Longitudinal neuroanatomical and behavioral analyses show phenotypic drift and variability in the Ts65Dn mouse model of Down syndrome [RESEARCH ARTICLE]



Mouse models of Down syndrome (DS) have been invaluable tools for advancing knowledge of the underlying mechanisms of intellectual disability in people with DS. The Ts(1716)65Dn (Ts65Dn) mouse is one of the most commonly used models as it recapitulates many of the phenotypes seen in individuals with DS, including neuroanatomical changes and impaired learning and memory. In this study, we use rigorous metrics to evaluate multiple cohorts of Ts65Dn ranging from 2014 to the present, including a stock of animals recovered from embryos frozen within ten generations after the colony was first created in 2010. Through quantification of prenatal and postnatal brain development and several behavioral tasks, our results provide a comprehensive comparison of Ts65Dn across time and show a significant amount of variability both across cohorts as well as within cohorts. The inconsistent phenotypes in Ts65Dn mice highlight specific cautions and caveats for use of this model. We outline important steps for ensuring responsible use of Ts65Dn in future research.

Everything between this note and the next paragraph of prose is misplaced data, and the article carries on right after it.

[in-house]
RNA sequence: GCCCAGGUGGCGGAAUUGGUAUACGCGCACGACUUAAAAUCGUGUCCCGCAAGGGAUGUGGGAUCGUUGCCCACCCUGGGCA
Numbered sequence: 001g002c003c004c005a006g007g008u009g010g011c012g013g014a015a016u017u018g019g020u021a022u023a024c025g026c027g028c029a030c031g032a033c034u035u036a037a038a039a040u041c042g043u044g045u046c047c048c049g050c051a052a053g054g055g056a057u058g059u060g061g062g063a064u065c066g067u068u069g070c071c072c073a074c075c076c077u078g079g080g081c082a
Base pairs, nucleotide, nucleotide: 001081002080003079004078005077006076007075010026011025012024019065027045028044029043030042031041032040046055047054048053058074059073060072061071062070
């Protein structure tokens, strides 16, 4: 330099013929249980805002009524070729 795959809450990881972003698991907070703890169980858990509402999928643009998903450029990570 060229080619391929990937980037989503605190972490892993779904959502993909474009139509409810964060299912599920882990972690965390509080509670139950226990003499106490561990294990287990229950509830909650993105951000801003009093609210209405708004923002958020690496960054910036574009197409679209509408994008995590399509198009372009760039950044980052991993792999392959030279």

This article has an associated First Person interview with the first author of the paper.


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